As long as you’ve got adaptability, I think the physical locations will survive. What’s in them and what people are doing when they visit is the bit that’s going to change. It’s about setting your business up so that you can be agile and respond to that.
How does location impact the centre mix?
We recognise that having a local approach to what we do is important. We need to think about the customers we’re targeting and ensure that we’ve got the right mix of services, of retail and leisure and food and beverage tailored to that catchment. It has to be targeted, even down to events and entertainment. We’ve got certain centres where there’s a massive student community and we run student nights with a big lock-in and discounts and exciting DJs; but that wouldn’t work in every location.
The other benefit to us working in that way is we can partner with various relevant local businesses. We’ve managed to get some really interesting partnerships on events, such as working with local theatres and arts & dance academies.
What’s different about your approach compared to other centres?
I think we’ve got a fairly unique approach. We now have a budget for research and development within our business. That is allowing us, in a really low-cost and agile way, to test, learn and understand whether there’s a use-case for technology.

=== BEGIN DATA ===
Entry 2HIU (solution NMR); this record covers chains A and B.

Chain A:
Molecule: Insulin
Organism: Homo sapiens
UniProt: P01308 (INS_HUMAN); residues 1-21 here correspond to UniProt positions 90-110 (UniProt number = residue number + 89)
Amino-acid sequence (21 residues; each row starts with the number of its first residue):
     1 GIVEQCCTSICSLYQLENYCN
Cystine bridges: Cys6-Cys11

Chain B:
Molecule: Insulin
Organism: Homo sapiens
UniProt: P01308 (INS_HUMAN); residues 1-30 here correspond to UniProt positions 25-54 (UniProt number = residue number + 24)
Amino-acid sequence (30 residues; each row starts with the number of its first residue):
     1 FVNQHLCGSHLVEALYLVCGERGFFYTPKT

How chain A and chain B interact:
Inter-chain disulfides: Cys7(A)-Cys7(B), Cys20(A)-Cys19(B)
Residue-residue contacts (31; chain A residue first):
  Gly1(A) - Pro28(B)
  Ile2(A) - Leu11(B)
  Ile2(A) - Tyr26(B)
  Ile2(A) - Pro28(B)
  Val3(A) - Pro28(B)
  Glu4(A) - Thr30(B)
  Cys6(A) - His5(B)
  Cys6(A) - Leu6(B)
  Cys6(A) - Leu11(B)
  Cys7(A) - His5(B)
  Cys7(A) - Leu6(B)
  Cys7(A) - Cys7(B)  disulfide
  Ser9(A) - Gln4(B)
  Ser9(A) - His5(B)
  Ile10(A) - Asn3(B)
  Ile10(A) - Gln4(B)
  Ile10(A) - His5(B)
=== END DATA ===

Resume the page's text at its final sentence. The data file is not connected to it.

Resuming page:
We create a minimal viable product and then test that with real customers. We will then develop a prototype or a full pilot that we can test with a bigger group before rolling it out. I think that’s a very new approach in property. What it does allow us to do is get real traction and test some new, innovative, cutting-edge stuff.
We recently tested some voice recognition technology which was a first for our sector. What it demonstrated is that the technology still has got some way to go before it can be used in a centre environment. We learnt that really quickly but got some really amazing customer feedback and now we’re able to move on and trial the next iteration.
You can work out very quickly if a piece of tech really solves a problem and helps a customer whilst not overinvesting to get there. This can be as simple as taking a voice device into a centre and testing it with real customers who really engage.
One of the things we’ve found is customers love to be involved with that process. I think there’s fear that you can only take a finished product to your customer when actually they love to test new technology, they like to give you opinions and they like to be involved. I think too many companies, whether that’s retailers or property companies, are scared about that and are not getting the benefit of that test-and-learn approach. We are setting ourselves up to succeed in a world where technology is moving fast; by making sure we are moving fast too.
Image courtesy of Hammerson